Procedure and Materials Involved in the Jewellery & Watch Electroforming
Electroforming, is a particular kind of electroplating that helps jewelers and watch manufacturers to coat their object-like mandrels with a very thick (up to hundreds of microns) layer of a metal (or a metal alloy) of their choice and, thus, once the object-like mandrel is eliminated from inside, obtain light weight, hollow pieces with the desired alloy carat and reproducing the original object.
Jewellery & watch electroforming is not a new technology hence it is has been greatly explored and experimented by both individuals and companies. Therefore, there may not be a standard procedure that accurately defines the process. However, regardless of the details of a given procedure, some steps and materials are a mandatory requirement in the jewellery & watch electroforming practice.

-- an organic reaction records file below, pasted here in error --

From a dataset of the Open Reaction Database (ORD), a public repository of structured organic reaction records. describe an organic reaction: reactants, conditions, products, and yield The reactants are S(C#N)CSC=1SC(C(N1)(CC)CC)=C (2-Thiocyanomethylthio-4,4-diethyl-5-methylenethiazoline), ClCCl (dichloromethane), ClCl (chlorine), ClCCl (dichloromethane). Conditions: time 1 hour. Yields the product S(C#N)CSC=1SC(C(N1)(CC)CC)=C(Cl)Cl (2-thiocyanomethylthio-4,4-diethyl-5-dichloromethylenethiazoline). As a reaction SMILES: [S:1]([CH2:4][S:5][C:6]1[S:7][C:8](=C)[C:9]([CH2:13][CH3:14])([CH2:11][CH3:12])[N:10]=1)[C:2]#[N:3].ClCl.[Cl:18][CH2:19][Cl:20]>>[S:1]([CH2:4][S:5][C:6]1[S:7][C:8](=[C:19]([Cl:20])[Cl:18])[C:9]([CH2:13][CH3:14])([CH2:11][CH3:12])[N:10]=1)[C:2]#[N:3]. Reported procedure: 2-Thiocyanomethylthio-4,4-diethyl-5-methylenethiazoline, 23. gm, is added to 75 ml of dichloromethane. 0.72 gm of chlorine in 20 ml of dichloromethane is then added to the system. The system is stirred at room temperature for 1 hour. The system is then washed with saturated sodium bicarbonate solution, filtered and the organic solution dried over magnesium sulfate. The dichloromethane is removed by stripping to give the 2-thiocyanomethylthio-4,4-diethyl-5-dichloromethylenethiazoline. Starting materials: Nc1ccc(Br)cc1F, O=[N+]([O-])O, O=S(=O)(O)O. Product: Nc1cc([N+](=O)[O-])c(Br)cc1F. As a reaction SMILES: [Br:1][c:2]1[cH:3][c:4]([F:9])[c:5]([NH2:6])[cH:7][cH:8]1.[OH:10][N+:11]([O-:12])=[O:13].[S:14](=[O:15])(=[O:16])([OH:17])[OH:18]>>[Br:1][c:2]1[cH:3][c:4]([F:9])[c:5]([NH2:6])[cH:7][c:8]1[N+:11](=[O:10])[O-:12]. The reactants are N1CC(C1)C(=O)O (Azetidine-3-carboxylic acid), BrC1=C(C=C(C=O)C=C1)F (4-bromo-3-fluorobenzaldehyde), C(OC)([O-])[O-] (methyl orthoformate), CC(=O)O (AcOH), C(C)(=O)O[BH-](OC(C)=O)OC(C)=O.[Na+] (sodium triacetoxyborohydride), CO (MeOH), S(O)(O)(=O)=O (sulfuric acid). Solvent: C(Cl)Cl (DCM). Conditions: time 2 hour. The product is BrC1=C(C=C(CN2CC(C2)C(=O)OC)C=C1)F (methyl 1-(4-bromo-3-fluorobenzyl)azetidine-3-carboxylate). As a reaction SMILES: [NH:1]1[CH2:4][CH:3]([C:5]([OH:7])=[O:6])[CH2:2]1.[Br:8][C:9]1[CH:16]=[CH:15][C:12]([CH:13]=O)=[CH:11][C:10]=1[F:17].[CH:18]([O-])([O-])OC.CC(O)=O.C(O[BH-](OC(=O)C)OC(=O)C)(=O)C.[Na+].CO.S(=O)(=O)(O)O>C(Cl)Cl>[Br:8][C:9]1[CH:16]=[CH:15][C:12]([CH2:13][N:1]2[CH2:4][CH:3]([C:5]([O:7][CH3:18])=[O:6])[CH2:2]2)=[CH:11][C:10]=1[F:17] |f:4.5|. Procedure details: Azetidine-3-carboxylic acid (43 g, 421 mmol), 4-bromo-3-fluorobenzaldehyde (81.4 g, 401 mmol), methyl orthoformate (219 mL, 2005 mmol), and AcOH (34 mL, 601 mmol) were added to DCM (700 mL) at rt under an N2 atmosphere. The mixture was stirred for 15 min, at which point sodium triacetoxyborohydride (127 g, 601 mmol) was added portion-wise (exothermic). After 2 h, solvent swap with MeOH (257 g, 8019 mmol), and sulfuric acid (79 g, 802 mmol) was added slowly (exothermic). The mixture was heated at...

Gold alloy jewellery & watch electroforming is one of the commonly known processes that watchmakers and jewelers employ in obtaining their products. Some of the essential materials required in gold alloy electroforming include a rectifier, a rack, an electroforming solution, soluble or unsoluble anodes, and a tank. After putting the electroforming solution in the tank, the next step includes fixing the object to be electroplated onto the rack and dipping it into the gold alloy electroforming solution. The process should be done carefully to ensure that the cathode (the rack with the object) is not touching the anode.
With the rectifier off, the negative pole is then connected to the rack holding the object-like mandrels and the positive pole is connected to the anode. The rectifier is then switched on to allow the electric current to flow through the electroforming solution. In this way, the jewellery & watch electroforming procedure is carried-on until the desired thckness is achieved.